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hansamann on 02/22/07


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Groovy Series: Lists


 / Published in: Groovy
 

URL: http://hansamann.podspot.de/files/grails_podcast_episode_36.mp3

This snippet gives you some interesting examples what you can do with Groovy Lists. Listen to the audio to get the best learning experience. Simply right-click on the title above to download the mp3 file of this part of the series.

The Groovy Series is part of the Grails Podcast and can be subscribed to via: http://hansamann.podspot.de/rss. The series is produced by Dierk K├Ânig and Sven Haiges, further information about the topic of this episode can be found in the book

Groovy in Action - http://groovy.canoo.com/gina

  1. //Lists
  2.  
  3. //new empty list
  4. def empty = []
  5. assert empty.size() == 0
  6.  
  7. //creating a populated list with different objects
  8. def myList = ["Test", 1, 1..5, null]
  9. assert myList.size() == 4
  10.  
  11. //negative indexes for accessing the final elements
  12. myList = [1,2,3,4,5]
  13. assert myList[-1] == 5
  14. assert myList[-1..-2] == [5,4]
  15. assert myList[0..2] == [1,2,3]
  16.  
  17. //adding sth to it
  18. myList << "AnotherElement"
  19. assert myList.size() == 6
  20.  
  21. //but you can also use the java style
  22. myList.add("something")
  23. assert myList.size() == 7
  24.  
  25. //pop an element
  26. assert myList.pop() == "something"
  27. assert myList.pop() == "AnotherElement"
  28. assert myList.size() == 5
  29.  
  30. //cutting and replacing a part of a list
  31. def list = [0,1,2,3,4]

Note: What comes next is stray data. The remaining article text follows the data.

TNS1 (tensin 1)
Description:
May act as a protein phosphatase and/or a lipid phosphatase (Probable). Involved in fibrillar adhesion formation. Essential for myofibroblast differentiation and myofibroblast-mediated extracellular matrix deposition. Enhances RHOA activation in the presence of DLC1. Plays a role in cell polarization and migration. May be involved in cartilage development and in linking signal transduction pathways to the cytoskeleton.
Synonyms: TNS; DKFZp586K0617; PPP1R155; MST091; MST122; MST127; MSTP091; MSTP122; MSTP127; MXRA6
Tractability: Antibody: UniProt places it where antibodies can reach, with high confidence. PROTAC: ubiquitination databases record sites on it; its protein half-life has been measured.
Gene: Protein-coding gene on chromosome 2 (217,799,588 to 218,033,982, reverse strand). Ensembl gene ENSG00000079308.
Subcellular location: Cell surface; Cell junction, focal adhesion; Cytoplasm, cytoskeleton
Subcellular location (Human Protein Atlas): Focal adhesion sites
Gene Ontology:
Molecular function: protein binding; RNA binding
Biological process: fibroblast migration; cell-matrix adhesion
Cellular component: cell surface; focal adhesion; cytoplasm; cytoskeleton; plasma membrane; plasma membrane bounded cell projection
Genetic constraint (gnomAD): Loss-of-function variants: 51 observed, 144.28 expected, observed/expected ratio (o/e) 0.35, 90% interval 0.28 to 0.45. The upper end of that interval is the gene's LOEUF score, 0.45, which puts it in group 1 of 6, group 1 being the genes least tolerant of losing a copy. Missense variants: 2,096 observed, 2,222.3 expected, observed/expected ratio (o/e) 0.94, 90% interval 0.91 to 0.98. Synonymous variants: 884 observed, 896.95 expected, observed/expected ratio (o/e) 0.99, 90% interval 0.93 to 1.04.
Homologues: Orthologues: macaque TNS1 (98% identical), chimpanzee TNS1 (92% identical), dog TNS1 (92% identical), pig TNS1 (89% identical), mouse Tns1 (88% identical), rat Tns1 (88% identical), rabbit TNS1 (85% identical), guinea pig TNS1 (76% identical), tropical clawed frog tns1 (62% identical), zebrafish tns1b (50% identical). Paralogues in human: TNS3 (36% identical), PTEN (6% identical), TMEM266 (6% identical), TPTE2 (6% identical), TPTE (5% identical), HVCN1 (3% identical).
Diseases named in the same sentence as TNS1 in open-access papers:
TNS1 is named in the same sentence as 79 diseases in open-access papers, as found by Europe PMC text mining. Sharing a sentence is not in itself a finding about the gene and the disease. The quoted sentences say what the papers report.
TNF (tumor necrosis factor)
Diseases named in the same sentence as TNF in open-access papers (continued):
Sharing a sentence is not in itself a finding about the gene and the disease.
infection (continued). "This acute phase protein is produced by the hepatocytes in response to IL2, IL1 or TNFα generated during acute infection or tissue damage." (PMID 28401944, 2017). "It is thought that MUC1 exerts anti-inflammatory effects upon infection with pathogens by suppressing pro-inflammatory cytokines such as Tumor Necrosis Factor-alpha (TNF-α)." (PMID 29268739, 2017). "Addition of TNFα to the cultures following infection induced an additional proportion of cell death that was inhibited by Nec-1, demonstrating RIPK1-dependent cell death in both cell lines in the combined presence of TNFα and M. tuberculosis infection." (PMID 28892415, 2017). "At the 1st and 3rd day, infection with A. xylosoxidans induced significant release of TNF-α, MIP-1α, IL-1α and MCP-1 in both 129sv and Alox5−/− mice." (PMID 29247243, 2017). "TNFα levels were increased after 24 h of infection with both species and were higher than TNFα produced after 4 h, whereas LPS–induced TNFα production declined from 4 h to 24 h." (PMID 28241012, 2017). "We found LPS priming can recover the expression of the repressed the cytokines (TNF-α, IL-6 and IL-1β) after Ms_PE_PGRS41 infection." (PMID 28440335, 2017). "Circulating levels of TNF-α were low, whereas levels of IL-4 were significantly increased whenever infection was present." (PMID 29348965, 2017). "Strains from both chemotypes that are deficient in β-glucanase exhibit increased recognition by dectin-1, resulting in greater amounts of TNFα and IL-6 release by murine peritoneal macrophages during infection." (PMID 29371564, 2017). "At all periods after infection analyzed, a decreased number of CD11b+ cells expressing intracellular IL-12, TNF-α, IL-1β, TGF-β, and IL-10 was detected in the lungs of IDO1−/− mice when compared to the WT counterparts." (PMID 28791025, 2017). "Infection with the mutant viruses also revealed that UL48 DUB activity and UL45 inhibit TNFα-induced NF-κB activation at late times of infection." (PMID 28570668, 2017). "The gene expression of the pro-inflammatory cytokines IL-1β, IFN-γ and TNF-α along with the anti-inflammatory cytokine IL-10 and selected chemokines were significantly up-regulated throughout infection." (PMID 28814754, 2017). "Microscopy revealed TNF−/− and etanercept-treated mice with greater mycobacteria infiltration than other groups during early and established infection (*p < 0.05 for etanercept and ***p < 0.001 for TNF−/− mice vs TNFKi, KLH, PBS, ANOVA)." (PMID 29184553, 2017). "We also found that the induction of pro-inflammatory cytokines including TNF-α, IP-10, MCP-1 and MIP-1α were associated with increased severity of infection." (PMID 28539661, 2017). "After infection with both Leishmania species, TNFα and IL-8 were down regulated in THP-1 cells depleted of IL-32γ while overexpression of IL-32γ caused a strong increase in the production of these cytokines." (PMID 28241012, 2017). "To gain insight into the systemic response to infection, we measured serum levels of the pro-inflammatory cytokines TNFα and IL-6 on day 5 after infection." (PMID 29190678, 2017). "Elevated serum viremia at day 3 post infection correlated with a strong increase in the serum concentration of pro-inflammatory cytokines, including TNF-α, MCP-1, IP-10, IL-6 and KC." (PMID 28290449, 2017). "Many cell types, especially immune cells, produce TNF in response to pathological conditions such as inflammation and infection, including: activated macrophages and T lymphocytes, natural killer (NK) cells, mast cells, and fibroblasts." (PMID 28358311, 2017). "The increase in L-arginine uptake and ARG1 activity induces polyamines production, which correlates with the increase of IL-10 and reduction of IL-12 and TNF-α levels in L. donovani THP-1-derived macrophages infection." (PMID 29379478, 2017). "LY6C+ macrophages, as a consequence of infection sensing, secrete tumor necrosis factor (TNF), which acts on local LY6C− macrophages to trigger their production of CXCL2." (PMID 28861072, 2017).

32. list[0..2] = [6,5] // different sizes !!
  33. assert list == [6,5,3,4]
  34.  
  35. //creating a new list and reversing it
  36. def someList = [1,2,3,4,5]
  37. assert someList.reverse().join(',') == '5,4,3,2,1'
  38.  
  39. //sorting lists
  40. myList = [10,5,15,25,20]
  41. assert myList.sort { it } == [5,10,15,20,25]
  42.  
  43. //summing up
  44. myList = [10, 20]
  45. assert myList.sum() == 30
  46.  
  47. //convenience: instead of doing reverse().each{ } you can use reverseEach{}
  48. def newList = []
  49. [1,2,3].reverseEach{ newList << it }
  50. assert newList.join(',') == '3,2,1'
  51.  
  52. //you can subtract Lists
  53. assert ( [1,2,3] - [3,2] ).size() == 1
  54.  
  55. //you can add lists
  56. assert ([1,2,3] + [4,5]).size() == 5
  57. //why is plus() not part of the GDK description??? http://groovy.codehaus.org/groovy-jdk.html#cls44
  58.  
  59. //you can multiply lists
  60. assert ([1,2,3] * 2).join(',') == '1,2,3,1,2,3'
  61.  
  62. // you cannot divide lists :-)
  63. //[1,2,3] / [1,2,3] //won't work
  64.  
  65. //of course you can have lists within lists
  66. def listOne = ['a','b','c']
  67. def listTwo = [1,2,3]
  68. listOne << listTwo
  69. assert listOne.size() == 4
  70.  
  71. //flatten will remove the inner lists
  72. assert listOne.flatten().join(',') == 'a,b,c,1,2,3'
  73.  
  74. //Windows only
  75. //as a special bonus, you can execute the elements of a list. First element is the command, others are parameters
  76. //you can do the same with strings by the way ( "cmd /c dir".execute().text )
  77. //def process = ['cmd', '/c', 'dir'].execute()
  78. //println process.text //does print the execution of the dir command

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Posted By: hansamann on February 28, 2007

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